clock menu more-arrow no yes mobile

Filed under:

Dodgers minors notes: Garrett Gould, Lars Anderson, Scott Elbert

Garrett Gould, seen here in 2009, will miss the entire 2015 season.
Garrett Gould, seen here in 2009, will miss the entire 2015 season.
Christian Petersen/Getty Images

The Dodgers on Friday announced 17 non-roster invitees to big league camp in spring training, but that wasn't the end of minor league news this weekend.

Garrett Gould had Tommy John surgery in November, reports Jon Weisman at Dodger Insider. Gould, the Dodgers' second round pick in 2009, struggled in Double-A Chattanooga in 2014, going 1-6 with a 7.34 ERA in 16 games, including 11 starts, with 41 strikeouts and 28 walks in 61⅓ innings. He last pitched on June 29 before getting placed on the disabled list.

"It’s been tough knowing that I might not play baseball at all this year, but it’s something I try not to think about," the 23-year-old told Weisman. "Right now I’m just trying to do what my trainers ask and work hard every day to get back on the field as soon as possible."


In addition to the non-roster invitees announced Friday, the Dodgers signed a few more to minor-league deals, though not necessarily with invitations to big league camp, per Matt Eddy of Baseball America.

First baseman and outfielder Lars Anderson was once rated the No. 17 prospect in baseball in the Red Sox system, by both Baseball America and Baseball Prospectus heading into the 2009 season. Now 27, Anderson hit .303/.382/.474 with 16 doubles and six home runs in 71 games between Double-A Tennessee and Triple-A Iowa in the Cubs' system.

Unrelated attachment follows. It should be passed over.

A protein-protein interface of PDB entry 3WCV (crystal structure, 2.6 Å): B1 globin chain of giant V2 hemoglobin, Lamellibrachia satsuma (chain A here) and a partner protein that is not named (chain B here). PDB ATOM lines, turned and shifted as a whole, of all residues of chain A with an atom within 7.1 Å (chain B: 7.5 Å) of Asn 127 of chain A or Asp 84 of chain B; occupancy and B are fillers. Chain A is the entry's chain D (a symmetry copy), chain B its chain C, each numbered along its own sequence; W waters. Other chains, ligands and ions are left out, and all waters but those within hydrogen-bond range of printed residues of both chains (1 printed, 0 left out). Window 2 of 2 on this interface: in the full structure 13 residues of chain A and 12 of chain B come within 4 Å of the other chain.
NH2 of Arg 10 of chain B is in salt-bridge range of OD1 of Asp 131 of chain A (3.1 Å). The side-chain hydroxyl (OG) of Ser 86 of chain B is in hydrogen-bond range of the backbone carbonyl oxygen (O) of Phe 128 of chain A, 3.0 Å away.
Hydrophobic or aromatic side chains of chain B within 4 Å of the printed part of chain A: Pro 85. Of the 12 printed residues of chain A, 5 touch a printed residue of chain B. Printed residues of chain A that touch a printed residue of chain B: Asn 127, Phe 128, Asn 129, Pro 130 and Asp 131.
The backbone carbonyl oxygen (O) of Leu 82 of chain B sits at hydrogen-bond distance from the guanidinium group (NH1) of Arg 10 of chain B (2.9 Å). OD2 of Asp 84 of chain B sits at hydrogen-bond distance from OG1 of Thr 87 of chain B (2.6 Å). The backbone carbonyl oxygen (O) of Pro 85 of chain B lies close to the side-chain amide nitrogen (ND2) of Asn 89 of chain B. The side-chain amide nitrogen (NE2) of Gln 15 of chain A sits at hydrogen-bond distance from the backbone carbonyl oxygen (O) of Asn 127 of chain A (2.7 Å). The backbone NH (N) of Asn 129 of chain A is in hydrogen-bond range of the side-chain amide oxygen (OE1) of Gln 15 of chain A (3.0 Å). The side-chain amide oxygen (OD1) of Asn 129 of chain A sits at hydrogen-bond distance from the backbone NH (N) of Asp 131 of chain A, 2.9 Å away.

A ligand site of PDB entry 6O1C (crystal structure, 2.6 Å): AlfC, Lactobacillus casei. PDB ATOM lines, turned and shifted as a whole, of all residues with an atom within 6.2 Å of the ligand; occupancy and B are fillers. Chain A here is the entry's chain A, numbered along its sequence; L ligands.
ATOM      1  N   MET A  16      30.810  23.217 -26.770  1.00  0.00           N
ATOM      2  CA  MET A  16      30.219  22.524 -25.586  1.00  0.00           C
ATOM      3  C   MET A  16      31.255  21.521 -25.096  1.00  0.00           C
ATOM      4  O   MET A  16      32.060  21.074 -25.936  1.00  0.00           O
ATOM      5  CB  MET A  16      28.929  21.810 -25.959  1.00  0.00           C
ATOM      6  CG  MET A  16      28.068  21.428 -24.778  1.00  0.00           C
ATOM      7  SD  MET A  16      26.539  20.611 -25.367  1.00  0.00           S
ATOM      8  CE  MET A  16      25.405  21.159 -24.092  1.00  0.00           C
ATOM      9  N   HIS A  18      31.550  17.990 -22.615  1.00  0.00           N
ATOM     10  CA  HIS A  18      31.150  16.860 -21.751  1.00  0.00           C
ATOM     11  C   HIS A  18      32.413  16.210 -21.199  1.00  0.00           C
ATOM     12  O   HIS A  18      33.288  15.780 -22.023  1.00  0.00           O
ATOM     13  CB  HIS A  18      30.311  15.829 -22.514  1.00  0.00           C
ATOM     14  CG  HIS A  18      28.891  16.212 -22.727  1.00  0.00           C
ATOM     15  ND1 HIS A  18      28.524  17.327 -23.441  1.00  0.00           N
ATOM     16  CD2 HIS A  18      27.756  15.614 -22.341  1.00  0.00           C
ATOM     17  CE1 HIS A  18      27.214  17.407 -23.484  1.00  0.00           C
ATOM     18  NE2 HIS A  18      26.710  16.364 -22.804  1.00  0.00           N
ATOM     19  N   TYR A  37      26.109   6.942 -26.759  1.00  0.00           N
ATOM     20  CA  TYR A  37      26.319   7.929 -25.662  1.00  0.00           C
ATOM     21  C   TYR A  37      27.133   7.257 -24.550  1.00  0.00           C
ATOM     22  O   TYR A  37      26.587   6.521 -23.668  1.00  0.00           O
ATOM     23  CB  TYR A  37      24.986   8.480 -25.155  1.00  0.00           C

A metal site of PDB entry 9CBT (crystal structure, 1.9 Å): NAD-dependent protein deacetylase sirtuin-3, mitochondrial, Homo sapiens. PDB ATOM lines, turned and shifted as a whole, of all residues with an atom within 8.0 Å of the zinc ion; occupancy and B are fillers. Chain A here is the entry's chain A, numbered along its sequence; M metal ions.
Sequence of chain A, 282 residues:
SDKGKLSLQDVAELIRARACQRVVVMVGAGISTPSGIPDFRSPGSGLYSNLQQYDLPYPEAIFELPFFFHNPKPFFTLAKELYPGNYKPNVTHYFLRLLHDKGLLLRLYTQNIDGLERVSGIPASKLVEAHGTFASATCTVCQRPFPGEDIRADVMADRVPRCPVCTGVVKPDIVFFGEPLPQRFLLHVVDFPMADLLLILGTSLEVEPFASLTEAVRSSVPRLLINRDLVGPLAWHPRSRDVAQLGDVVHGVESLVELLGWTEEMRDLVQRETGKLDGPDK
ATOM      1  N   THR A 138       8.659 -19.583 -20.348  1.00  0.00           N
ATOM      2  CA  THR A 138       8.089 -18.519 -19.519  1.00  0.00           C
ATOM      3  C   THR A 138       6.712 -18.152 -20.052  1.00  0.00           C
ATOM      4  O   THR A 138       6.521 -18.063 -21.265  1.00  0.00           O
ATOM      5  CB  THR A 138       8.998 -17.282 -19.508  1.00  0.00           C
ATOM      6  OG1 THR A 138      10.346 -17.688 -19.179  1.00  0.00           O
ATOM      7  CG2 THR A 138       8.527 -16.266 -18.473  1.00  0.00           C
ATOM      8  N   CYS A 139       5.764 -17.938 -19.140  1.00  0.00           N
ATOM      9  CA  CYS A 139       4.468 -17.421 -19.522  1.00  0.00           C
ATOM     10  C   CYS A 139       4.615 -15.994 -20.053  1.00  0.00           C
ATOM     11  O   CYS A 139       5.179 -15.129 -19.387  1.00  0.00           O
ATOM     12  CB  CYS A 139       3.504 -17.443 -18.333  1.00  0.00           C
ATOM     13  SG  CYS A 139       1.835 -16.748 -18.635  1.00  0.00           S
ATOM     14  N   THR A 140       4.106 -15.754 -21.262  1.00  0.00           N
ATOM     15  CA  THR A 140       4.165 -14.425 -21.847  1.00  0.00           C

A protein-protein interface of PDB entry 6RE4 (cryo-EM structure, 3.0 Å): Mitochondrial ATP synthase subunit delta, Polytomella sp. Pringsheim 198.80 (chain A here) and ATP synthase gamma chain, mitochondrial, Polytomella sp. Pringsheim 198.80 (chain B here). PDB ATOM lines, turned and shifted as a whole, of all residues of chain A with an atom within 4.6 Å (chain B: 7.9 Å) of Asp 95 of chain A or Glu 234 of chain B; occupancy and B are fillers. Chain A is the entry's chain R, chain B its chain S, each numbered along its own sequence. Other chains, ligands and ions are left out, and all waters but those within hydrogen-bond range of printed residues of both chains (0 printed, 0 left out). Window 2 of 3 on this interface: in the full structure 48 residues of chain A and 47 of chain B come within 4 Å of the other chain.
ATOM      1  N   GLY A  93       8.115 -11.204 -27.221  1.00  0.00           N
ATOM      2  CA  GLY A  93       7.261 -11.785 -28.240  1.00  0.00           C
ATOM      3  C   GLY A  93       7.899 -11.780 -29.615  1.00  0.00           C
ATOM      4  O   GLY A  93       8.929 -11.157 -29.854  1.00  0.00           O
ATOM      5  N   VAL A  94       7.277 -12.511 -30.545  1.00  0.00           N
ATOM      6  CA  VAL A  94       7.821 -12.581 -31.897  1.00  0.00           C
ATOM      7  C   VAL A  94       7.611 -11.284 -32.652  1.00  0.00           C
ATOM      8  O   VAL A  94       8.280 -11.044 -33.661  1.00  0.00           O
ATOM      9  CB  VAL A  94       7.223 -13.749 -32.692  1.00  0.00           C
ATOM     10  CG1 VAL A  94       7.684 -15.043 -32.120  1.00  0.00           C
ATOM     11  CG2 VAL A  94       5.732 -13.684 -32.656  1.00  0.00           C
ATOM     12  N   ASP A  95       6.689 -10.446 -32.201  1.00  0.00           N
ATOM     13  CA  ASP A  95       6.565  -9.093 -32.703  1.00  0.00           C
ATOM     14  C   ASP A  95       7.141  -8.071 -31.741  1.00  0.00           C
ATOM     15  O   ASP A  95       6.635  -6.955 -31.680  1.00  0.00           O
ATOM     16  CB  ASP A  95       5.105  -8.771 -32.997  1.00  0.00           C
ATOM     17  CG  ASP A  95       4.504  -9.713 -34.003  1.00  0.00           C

Ramon Benjamin, who turns 28 in June, is a left-handed pitcher. He had a comeback season in 2014, striking out 34 in 36 innings, with 19 walks and a 3.75 ERA in Class-A Tampa in the Yankees system, after missing all of 2012 and 2013 after surgery to repair a torn labrum in his left shoulder.

Luis Mateo, who turns 25 in May, was drafted by St. Louis in the 20th round in 2008 and spend seven years in the Cardinals' minor league system. Mateo hit .248/.288/.338 in 94 games between Double-A Springfield and Triple-A Memphis, including .238/.278/.345 in 73 games with Memphis. In the last two years, the infielder has played 109 games at shortstop, 74 games at second base and seven games at third base.

Brian Burgamy is a utility man who turns 34 in June and has spent 13 years bouncing around between the minors and independent leagues. He spent all of 2014 in the Mets' system, hitting .276/.376/.504 with 23 home runs, 32 doubles and 71 walks in 121 games with Double-A Binghamton. In his 13 professional seasons, Burgamy has amassed 3,377 minor league plate appearances and 2,507 more in independent leagues. Burgamy has played all three outfield positions in his career, but in 2014 he played all in the infield — 52 games at third base, 32 games at first base and 31 games at second base.


In another minor move passed along by Eddy, pitcher Scott Elbert signed a minor league deal with the Padres, teaming up again with new San Diego director of pro scouting Logan White, who drafted Elbert in the first round in 2004 for the Dodgers. It is unknown whether the deal includes an invitation to big league camp in spring training.

Elbert fought his way back to the majors after missing over two years with three different left elbow surgeries. He pitched in seven games in September as a lefty specialist for the Dodgers, then found his way onto the roster for the NLDS, where he allowed a tie-breaking two-run home run in the seventh inning of Game 3 in St. Louis.

Elbert cleared waivers and was sent outright by the Dodgers to Triple-A Oklahoma City on Nov. 3, but Elbert — as was his right with four years, 46 days of service time — declined the assignment, becoming a free agent.